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Apple MacOS Monterey Update Is Allegedly Breaking Computers With Intel CPUs


RJ Pierce, Tech Times


Apple iMac and MacBook users, don’t update to MacOS Monterey yet if you haven’t done so, and if your device has an Intel CPU in it.

(Photo : Alexander Pohl/NurPhoto via Getty Images)

The Apple Store in Turin is placed in Via Roma in the center of the city. Apple produces the iPhone, the iPad, the iPod, iOS, Mac, MacOS, iTunes, Apple Watch, Apple TV, etc.

Various reports suggest that upgrading to Monterey (aka MacOS 12) is bricking computers that feature Intel CPUs, writes TechRadar. These users have been allegedly flooding Apple Support communities with complaints of bricked computers.

One user said that after updating their 2018 MacBook to Monterey, things went fine until it suffered from a black screen and suddenly refused to boot.

So far, it seems like the problem is only relegated to older devices which still feature Intel chips, and not the newest ones that have the new Apple CPUs in them.

Apple recently released MacOS Monterey promising new features such as Live Text; a more robust and complete Notes feature, and Safari Tab Groups, to name a few.

However, users are already reporting problems with the OS update mere days after its initial launch. TechRadar reports that iMacs and MacBooks purchased as recently as last year are apparently getting bricked mid-update, where they shut down and never turn back on.

To help with the problem, Apple has offered a temporary solution to users: restore the device’s firmware. But in doing so, people are risking the loss of their important data unless they have their files backed up.

For now, updating to Monterey is only suggested if you have an iMac or MacBook featuring the latest Apple M1 chip. But this isn’t even a guarantee. As of this writing, this is mere speculation considering the lack of user reports on the forums that involve devices with the new M1 silicon.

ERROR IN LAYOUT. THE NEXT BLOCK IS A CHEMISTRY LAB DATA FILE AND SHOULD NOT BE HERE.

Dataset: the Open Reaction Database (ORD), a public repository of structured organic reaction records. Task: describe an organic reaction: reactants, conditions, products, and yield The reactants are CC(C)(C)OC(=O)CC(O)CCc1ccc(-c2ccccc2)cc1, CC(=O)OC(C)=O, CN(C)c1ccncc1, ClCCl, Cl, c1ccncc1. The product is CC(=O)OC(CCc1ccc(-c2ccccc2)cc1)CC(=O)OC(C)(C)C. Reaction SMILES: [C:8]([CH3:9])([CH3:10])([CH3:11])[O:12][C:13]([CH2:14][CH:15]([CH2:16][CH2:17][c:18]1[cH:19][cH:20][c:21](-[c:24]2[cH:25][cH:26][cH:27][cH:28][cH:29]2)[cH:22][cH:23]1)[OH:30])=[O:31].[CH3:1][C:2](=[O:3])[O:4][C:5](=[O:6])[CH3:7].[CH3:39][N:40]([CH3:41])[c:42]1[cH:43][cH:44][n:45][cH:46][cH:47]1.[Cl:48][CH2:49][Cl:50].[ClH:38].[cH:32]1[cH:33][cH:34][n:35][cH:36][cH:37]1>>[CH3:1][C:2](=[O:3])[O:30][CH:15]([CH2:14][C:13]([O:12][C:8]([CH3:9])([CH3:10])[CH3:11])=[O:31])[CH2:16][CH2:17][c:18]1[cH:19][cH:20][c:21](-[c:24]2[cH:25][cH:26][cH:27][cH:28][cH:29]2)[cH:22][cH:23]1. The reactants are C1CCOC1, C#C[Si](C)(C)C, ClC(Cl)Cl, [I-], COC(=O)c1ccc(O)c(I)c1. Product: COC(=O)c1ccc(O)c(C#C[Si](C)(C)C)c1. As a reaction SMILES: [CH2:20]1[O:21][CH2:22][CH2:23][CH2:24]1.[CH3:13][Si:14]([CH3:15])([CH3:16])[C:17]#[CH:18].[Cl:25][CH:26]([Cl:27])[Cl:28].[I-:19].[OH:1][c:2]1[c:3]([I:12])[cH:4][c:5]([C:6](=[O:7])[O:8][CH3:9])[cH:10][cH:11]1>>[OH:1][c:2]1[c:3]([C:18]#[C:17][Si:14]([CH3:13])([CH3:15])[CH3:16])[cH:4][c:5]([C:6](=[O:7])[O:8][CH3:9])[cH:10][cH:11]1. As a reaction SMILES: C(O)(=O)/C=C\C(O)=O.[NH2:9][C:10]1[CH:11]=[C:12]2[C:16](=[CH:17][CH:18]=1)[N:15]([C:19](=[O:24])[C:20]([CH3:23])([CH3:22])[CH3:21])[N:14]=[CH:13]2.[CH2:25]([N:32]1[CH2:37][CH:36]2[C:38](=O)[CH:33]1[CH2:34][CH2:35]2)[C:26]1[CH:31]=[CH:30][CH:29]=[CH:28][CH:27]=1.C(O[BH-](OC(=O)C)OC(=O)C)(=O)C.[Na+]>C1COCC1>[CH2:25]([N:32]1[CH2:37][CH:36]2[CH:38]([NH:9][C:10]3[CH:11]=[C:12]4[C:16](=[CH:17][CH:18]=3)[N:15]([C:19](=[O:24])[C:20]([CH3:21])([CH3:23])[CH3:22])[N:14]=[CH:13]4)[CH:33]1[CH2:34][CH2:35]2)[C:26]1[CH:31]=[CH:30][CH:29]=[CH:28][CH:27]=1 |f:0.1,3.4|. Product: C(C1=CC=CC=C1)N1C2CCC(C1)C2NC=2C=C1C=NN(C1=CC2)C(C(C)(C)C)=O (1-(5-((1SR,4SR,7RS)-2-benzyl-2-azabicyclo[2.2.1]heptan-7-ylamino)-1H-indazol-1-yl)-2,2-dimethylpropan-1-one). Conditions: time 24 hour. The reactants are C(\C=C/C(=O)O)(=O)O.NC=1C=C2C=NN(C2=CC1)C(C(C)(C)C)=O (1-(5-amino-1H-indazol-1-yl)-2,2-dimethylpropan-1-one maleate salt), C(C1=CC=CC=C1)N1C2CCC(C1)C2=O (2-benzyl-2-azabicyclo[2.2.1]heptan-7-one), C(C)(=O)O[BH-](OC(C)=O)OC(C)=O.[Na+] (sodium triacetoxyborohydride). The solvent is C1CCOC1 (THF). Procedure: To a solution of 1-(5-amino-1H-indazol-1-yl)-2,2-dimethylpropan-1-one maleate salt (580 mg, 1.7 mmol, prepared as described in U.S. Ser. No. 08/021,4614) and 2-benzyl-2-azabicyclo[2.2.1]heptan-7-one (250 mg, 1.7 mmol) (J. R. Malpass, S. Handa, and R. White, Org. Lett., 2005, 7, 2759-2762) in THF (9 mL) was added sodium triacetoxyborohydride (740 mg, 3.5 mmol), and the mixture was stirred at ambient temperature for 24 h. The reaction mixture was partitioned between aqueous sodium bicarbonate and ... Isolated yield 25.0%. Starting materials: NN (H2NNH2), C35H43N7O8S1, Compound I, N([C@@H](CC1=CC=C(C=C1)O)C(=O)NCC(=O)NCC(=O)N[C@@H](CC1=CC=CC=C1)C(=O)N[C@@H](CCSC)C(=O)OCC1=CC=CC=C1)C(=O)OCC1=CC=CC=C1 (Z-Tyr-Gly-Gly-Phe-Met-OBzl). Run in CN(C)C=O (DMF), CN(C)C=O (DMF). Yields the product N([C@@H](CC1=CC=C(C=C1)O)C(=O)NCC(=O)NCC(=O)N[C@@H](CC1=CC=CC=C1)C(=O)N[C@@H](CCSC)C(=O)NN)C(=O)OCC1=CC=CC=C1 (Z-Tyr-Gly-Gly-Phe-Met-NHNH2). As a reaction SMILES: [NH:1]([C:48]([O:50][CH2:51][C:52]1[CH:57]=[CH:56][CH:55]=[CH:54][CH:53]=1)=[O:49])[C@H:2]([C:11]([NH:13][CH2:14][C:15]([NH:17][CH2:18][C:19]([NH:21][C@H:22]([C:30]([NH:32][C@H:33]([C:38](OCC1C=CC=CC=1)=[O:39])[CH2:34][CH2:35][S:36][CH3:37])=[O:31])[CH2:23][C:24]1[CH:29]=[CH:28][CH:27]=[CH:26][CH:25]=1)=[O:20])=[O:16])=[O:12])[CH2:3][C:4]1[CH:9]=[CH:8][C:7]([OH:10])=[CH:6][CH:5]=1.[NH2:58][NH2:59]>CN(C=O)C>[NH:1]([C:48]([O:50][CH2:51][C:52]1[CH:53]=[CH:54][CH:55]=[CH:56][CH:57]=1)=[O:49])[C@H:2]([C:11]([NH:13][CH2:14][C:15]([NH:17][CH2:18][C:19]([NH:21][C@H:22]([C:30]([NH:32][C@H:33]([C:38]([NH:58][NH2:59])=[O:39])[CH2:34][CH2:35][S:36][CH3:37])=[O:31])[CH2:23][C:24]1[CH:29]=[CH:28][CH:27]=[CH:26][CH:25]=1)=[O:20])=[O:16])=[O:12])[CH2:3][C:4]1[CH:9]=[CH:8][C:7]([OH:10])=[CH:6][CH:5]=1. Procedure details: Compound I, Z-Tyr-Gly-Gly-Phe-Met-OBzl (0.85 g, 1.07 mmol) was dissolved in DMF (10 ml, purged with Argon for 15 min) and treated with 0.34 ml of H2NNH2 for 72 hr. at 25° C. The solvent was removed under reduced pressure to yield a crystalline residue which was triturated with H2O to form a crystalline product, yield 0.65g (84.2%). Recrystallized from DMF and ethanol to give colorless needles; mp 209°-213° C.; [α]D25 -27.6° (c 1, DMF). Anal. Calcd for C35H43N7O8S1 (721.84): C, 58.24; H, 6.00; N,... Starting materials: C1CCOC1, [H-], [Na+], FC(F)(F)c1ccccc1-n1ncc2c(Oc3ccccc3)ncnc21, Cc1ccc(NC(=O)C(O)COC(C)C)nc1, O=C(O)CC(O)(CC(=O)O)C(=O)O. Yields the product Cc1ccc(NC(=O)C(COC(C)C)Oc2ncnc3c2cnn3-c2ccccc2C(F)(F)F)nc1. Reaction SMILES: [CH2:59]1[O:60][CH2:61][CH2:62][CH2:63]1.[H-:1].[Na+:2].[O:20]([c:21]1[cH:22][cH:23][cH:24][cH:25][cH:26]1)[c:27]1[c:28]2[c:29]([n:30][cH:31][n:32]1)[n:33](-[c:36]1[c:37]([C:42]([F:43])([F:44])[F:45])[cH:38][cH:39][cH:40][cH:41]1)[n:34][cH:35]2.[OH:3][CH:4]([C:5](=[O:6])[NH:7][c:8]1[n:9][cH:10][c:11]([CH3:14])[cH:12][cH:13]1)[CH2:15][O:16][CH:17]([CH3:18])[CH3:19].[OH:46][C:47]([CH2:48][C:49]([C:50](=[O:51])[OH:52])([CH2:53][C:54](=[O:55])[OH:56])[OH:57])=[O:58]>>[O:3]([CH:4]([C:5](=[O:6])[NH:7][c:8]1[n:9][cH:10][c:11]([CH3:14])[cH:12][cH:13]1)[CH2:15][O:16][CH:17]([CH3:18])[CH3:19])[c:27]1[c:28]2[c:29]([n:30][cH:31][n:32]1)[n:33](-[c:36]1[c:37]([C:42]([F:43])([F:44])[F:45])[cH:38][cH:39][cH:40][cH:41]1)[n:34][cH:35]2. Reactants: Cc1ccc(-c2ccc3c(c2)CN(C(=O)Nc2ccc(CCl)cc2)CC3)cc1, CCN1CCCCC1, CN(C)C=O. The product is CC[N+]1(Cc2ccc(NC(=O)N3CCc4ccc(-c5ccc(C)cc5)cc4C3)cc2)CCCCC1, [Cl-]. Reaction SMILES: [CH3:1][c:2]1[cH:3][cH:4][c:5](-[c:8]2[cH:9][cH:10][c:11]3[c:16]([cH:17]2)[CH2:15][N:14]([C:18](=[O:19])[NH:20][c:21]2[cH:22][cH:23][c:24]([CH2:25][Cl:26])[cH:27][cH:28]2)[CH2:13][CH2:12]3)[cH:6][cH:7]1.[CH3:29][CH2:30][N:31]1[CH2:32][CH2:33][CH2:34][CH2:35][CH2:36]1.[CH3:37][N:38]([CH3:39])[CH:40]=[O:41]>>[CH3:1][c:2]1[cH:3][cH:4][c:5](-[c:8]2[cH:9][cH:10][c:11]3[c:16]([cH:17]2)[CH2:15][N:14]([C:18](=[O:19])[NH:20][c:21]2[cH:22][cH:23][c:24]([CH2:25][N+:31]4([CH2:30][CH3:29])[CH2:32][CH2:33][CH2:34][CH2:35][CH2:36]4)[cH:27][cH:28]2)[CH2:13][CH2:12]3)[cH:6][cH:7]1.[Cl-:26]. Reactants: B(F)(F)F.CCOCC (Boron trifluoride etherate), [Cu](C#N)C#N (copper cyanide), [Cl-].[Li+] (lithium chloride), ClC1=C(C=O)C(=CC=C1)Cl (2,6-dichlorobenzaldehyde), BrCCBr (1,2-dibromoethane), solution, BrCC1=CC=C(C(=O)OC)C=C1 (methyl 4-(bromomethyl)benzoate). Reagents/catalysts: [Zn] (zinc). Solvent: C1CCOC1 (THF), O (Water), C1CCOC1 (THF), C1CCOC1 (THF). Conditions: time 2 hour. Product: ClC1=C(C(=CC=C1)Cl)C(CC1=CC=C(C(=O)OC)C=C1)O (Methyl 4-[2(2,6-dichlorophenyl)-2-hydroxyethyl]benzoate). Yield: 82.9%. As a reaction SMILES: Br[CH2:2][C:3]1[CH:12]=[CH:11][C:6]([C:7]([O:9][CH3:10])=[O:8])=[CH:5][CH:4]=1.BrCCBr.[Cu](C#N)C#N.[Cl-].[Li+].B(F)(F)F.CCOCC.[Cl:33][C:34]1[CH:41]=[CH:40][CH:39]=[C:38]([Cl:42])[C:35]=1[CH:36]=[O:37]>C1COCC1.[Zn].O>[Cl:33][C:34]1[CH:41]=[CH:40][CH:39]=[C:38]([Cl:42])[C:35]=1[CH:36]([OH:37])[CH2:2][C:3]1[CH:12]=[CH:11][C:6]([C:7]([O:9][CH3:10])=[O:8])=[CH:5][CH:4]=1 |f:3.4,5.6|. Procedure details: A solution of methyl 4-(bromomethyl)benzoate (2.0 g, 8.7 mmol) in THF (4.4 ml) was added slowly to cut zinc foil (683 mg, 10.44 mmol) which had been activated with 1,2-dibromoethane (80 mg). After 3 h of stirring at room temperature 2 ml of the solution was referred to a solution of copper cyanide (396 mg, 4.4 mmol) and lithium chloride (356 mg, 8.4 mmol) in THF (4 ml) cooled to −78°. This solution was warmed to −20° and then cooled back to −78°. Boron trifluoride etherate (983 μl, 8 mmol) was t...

Read also: Apple Users Can No Longer Downgrade To iOS 14.8–Is iOS 15 Good Enough To Keep?

What Is Causing This Issue to Older Apple Computers?

Even Apple doesn’t have an idea of what is causing the problem in the first place. Furthermore, it’s not just full-scale iMacs and MacBooks that are affected. Tom’s Hardware reports that the bricking issue is also apparently present in iMac Minis.

The company still hasn’t issued an official statement on the problem. As of late, Apple is still testing out MacOS 12.1, with the build specifically in the beta phase. The current version of Monterey sits at 12.01, with some users hoping that the next version will fix the problem.

(Photo : Pavlo Gonchar/SOPA Images/LightRocket via Getty Images)

UKRAINE – 2021/06/07: In this photo illustration the macOS Monterey logo on an Apple website seen displayed on a smartphone screen with an Apple logo in the background. Apple has started its Worldwide Developers Conference (WWDC), an information technology conference, where it presented the iOS 15, iPadOS 15, macOS 12 and watchOS 8. WWDC 2021 is being held from June 7 to June 11, 2021 as an online-only conference, due to the COVID-19 pandemic.

How To Restore a Bricked Apple Computer

Apple’s temporary solution for affected iMac and MacBook owners is not as appealing for most people, mainly because it involves wiping their machines clean.

But there is a way to restore a bricked computer from a failed Monterey update without losing files. However, there’s a catch: according to MacWorld, you’re going to need another Mac computer.

Furthermore, this fix only works if your device meets these certain standards: It has to be an Intel Mac with the T2 chip; aka all Intel models shipped starting 2018. It also works on the 2017 iMac Pro, and all three Macs with the new M1 chips which were launched last year, as per the original MacWorld report.

To restore, launch recoveryOS by turning on/restarting a device. Do this by holding down Command-R. For an M1 Mac, you’ll need to turn it off completely, then hold down the power button for 10 seconds until you see the Options gear.

You can also check this YouTube guide for a more detailed step-by-step operation:

Related: Apple Co-Founder Steve Wozniak Thinks iPhone 13 Has No Big Difference From its Predecessors

This article is owned by Tech Times

Written by RJ Pierce

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